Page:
Thousands of ambulance workers across the country are walking out in a dispute over pay today after unions announced strike action with paramedics and 999 call handlers.
Up to 15,000 Unison ambulance workers are striking on Monday for the third time in five weeks, and will be joined by 5,000 of their NHS colleagues at two hospital trusts in Liverpool.
Almost 1,000 ambulance workers across the West Midlands in the GMB union will also strike, including paramedics and emergency care assistants.
Ten further days of strike action have been announced by ambulance workers at Unite for February and March.
When are the ambulance strike dates?
January 23 - Unison and Unite January 24 - GMB ambulance workers at North West Ambulance Service
February 6 - GMB, Unite
February 16 - Unite
February 17 - Unite
February 20 - GMB, Unite
February 23 - Unite
February 24 - Unite
February 26 - Unite
March 6 - GMB, Unite
March 20 - GMB, Unite
The Feb 6 date will coincide with strikes by the Royal College of Nursing (RCN) and is the first time both ambulance staff and the RCN have acted on the same day.
What areas are affected by the strike?
More than 10,000 workers in the GMB union will walk out across nine trusts in England and Wales:
South West Ambulance Service
South East Coast Ambulance Service
North West Ambulance Service
South Central Ambulance Service
North East Ambulance Service
East Midlands Ambulance Service
West Midlands Ambulance Service
Welsh Ambulance Service
Yorkshire Ambulance Service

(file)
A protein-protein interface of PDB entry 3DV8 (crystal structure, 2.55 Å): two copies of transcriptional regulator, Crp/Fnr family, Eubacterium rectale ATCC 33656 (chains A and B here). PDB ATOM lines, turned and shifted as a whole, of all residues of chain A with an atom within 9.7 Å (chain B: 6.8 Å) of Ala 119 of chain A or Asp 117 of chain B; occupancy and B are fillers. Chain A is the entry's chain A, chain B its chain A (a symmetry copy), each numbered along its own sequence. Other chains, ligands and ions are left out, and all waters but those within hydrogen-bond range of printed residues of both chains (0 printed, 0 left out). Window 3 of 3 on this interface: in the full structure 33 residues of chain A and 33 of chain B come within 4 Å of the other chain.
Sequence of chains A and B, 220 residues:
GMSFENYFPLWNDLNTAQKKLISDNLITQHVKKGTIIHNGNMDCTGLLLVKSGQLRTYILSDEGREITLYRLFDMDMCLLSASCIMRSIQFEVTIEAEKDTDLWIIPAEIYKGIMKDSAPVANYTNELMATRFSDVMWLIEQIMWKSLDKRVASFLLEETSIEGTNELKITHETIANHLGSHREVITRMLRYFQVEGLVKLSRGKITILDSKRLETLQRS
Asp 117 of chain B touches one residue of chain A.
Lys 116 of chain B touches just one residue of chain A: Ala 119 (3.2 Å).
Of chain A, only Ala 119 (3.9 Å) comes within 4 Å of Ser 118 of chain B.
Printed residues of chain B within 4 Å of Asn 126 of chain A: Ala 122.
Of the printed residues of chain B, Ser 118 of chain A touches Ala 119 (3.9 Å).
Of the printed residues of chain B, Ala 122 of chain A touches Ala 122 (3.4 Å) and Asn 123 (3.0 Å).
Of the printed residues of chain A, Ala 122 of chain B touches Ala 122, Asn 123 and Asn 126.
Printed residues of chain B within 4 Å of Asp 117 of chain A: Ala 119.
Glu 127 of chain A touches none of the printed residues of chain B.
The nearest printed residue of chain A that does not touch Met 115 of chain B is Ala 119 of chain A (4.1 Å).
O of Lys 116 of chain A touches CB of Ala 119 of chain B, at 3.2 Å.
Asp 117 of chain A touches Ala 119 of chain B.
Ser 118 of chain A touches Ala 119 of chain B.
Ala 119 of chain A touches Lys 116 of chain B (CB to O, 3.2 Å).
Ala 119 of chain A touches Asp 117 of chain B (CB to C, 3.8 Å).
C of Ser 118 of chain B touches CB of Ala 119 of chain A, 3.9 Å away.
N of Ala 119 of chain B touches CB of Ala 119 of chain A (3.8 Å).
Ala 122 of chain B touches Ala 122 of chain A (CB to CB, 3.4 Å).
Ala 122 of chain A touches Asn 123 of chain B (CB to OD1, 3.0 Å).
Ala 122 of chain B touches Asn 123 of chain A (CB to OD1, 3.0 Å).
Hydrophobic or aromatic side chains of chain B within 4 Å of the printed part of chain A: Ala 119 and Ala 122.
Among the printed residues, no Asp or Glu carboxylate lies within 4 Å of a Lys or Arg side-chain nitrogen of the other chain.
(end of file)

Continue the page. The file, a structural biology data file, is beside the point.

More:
Ambulance crews working for five services in England represented by Unison will also go out on strike. These include:
The North West
The North East
The South West
What calls will paramedics respond to?
It is expected that ambulance workers will respond to the most life-threatening conditions classed as category 1, including heart attacks or sepsis.
Some ambulance trusts have also agreed exemptions with unions within category 2, which covers conditions such as suspected strokes. However, most conditions within categories 2 to 4 will not covered.
Sir Stephen Powis, the national medical director for NHS England, said on Wednesday: "We've been working very closely with the unions to ensure that emergency services for life-threatening conditions are maintained, and that will include stroke and heart attacks.
"There are increased clinicians in call centres to ensure that the right response goes out to the right incident."
He said strokes fall into the higher end of category 2 cases, so clinicians will determine what response is needed, and he advised people to dial 999 "as usual" if they have a life-threatening condition.
What to do if you need emergency help during a strike
The Department of Health and Social Care have said the advice remains for people to call 999 in an emergency.
A spokesperson said: "Health leaders are also concerned that the prospect of strike action may affect how people decide to engage with the NHS, but the advice remains that if it is an emergency, it is vital they should still call 999."
Therefore, people should continue to call 999 if they believe they need immediate response to a life-threatening condition.